Czech Republic Latest Hotspot in War Between Governments and Gambling
The battle between governments and private companies offering gambling services continues to be a flashpoint for legal action and customer access. European sources have now reported that the Czech Republic could soon begin a governmental probe into these gambling sites, fueled by complaints that domestic operators are being discriminated against by Czech laws that preserve a gambling monopoly for the government.
As in other countries, firms based outside the Czech Republic have simply marketed their services inside the country, believing that their rights under European Union treaty allow them to provide such services, a stance confirmed recently in the European Court's Placanica (vs. Italy) decision. Nonetheless, many countries continue efforts to protect their revenue streams by imposing bans or arresting private parties involved in the business.
Czech officials have recently moved forward with new lottery laws, while specifically not taking steps to legalize online gaming. Czech officials insist that such entertainment is illegal but has, to date, not taken steps such as arresting gambling-industry providers or blocking access to gambling sites.
This stands in contrast to Turkey, which has blocked access to at least one major poker site, leading in turn to the suspension of Turkish services by Bwin. Other sites may follow Bwin's lead in the near future, barring some sort of international complaint. Turkey is an associate EU member, not yet a country in full standing, which also complicates the matter.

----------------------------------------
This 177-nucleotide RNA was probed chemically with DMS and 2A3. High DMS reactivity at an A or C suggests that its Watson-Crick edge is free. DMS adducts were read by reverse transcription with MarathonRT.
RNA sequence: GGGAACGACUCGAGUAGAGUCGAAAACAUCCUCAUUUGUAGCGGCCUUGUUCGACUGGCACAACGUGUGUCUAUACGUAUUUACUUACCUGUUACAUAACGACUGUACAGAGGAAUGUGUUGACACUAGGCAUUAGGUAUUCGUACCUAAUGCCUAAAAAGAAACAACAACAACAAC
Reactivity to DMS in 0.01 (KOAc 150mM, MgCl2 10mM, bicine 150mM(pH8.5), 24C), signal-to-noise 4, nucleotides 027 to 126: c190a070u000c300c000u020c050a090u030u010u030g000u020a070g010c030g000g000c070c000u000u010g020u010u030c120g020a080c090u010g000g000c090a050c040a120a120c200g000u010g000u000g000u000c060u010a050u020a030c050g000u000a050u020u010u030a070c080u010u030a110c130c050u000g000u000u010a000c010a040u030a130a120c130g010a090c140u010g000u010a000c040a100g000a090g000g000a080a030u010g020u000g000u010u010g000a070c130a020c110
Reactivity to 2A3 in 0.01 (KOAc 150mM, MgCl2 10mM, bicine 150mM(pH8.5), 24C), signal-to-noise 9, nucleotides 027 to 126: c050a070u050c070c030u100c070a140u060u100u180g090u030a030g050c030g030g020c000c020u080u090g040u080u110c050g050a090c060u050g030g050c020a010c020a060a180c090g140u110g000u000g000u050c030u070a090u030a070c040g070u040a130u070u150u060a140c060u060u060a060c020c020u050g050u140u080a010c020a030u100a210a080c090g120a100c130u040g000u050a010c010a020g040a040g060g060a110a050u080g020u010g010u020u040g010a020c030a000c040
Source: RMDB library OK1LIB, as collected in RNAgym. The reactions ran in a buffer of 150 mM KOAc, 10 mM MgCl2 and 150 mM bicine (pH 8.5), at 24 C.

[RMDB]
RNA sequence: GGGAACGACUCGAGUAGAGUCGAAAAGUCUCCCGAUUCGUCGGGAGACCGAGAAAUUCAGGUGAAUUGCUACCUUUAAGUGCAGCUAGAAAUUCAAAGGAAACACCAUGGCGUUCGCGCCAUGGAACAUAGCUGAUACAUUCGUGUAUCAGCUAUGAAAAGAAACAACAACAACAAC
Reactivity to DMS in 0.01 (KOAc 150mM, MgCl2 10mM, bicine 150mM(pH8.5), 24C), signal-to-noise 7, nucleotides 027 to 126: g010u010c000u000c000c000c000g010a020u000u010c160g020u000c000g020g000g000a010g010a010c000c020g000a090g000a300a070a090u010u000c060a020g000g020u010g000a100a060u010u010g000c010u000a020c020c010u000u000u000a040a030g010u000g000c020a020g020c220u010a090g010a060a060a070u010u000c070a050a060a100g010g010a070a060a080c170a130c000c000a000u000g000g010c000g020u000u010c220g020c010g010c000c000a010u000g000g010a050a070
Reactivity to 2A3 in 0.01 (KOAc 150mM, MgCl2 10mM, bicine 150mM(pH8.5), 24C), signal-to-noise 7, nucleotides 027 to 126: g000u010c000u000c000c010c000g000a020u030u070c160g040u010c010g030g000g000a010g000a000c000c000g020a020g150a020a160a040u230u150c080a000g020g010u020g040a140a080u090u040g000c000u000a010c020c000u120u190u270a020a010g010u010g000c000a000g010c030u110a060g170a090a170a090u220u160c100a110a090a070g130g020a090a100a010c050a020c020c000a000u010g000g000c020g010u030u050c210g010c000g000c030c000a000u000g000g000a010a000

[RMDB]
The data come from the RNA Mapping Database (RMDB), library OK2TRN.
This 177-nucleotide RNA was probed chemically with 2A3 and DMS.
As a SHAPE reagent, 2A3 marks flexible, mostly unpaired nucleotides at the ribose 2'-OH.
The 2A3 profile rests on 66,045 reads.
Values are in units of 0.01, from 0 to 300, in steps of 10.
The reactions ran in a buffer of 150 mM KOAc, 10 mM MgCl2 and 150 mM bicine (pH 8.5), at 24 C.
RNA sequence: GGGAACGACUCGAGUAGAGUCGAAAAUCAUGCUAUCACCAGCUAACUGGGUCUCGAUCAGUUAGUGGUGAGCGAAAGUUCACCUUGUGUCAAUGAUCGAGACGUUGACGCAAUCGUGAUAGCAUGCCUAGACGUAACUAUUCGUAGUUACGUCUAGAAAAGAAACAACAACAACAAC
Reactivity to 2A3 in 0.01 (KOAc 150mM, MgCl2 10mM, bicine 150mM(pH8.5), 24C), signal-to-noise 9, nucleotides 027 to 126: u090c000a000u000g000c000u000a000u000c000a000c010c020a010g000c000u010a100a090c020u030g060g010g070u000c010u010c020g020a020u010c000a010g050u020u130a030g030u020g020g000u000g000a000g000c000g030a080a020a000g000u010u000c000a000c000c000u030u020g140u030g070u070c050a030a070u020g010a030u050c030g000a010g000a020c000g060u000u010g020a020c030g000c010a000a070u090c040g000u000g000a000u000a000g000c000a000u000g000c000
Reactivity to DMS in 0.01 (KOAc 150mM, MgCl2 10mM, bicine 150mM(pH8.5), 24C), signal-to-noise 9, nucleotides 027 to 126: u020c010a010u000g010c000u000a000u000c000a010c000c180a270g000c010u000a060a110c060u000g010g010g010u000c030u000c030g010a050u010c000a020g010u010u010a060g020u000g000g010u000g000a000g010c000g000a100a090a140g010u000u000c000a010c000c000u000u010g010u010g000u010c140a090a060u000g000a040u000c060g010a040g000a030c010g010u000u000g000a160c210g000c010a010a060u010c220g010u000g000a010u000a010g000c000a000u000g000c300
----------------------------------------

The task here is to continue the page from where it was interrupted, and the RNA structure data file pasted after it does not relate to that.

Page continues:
Another example is France, which days ago continued its harassment of online-gambling companies by handing down a 12-month suspended sentence and a €40,000 fine to Patrick Partouche, the head of France's Groupe Partouche, in connection with online poker room Poker770. The court sentence runs contrary to the stance handed down by the European Court in the Placanica decision above. A Partouche appeal through the European Court, similar to that undertaken by the three Placanica defendants, is likely to occur.
As with the U.S., currently in violation of a soon-to-be-finalized World Trade Organization, it's clear that many countries have little interest in voluntary compliance when monopolistic, government-run gambling revenue streams remain to be milked. While international organizations such as the EU and WTO offer the hope of long-term relief through implementation of ever-stronger trade sanctions, it's a process that will take years to unfold.
Online gambling is one of the richest lodes of online revenue, and in a nutshell, governments want their slice. The battles continue.